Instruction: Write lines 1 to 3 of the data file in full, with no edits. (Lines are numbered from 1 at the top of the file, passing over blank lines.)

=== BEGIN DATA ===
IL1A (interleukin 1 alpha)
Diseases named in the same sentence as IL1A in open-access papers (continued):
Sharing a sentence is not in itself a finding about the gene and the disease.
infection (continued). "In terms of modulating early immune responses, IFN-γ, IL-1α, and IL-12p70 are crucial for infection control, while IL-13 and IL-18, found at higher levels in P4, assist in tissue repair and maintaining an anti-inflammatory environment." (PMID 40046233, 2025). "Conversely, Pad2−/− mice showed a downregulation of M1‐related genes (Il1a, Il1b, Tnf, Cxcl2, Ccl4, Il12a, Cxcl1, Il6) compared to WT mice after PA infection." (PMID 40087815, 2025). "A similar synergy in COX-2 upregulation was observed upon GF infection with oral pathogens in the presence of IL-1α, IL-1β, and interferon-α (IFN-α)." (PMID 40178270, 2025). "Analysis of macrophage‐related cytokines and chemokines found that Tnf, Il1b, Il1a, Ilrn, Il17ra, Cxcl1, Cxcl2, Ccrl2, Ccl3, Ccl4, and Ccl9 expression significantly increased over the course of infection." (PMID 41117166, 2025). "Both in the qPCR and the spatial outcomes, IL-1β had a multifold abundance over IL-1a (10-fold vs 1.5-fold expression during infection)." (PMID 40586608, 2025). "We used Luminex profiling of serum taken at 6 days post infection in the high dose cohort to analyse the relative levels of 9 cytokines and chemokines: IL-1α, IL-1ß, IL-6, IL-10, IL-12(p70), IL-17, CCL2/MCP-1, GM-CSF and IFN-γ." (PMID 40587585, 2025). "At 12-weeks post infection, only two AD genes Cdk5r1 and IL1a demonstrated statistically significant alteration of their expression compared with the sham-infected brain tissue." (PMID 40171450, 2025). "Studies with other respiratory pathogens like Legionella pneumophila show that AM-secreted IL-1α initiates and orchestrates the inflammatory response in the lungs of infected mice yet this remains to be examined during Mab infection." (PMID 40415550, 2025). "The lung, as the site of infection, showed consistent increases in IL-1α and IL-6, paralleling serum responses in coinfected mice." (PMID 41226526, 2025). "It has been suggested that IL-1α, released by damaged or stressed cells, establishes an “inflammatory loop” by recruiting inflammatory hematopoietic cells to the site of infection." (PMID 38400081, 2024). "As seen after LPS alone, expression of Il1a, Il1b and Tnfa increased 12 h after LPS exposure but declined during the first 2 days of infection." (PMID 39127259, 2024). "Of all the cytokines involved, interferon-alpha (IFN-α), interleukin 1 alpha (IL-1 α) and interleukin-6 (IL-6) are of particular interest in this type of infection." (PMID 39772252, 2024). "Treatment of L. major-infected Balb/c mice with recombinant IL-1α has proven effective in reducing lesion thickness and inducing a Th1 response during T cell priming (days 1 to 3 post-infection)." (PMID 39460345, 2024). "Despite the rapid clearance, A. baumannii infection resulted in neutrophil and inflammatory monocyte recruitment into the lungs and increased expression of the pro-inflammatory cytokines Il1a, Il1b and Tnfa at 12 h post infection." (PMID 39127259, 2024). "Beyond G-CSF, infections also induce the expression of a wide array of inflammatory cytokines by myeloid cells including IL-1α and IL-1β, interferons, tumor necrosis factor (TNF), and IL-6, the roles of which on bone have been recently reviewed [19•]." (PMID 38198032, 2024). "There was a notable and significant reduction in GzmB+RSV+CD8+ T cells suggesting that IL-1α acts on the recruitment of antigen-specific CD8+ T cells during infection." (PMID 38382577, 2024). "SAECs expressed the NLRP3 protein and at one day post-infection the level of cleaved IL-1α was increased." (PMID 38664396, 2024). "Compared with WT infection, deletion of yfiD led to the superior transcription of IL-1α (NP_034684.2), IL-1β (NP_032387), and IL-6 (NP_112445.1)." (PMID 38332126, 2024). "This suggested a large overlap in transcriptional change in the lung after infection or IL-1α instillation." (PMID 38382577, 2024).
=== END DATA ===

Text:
IL1A (interleukin 1 alpha)
Diseases named in the same sentence as IL1A in open-access papers (continued):
Sharing a sentence is not in itself a finding about the gene and the disease.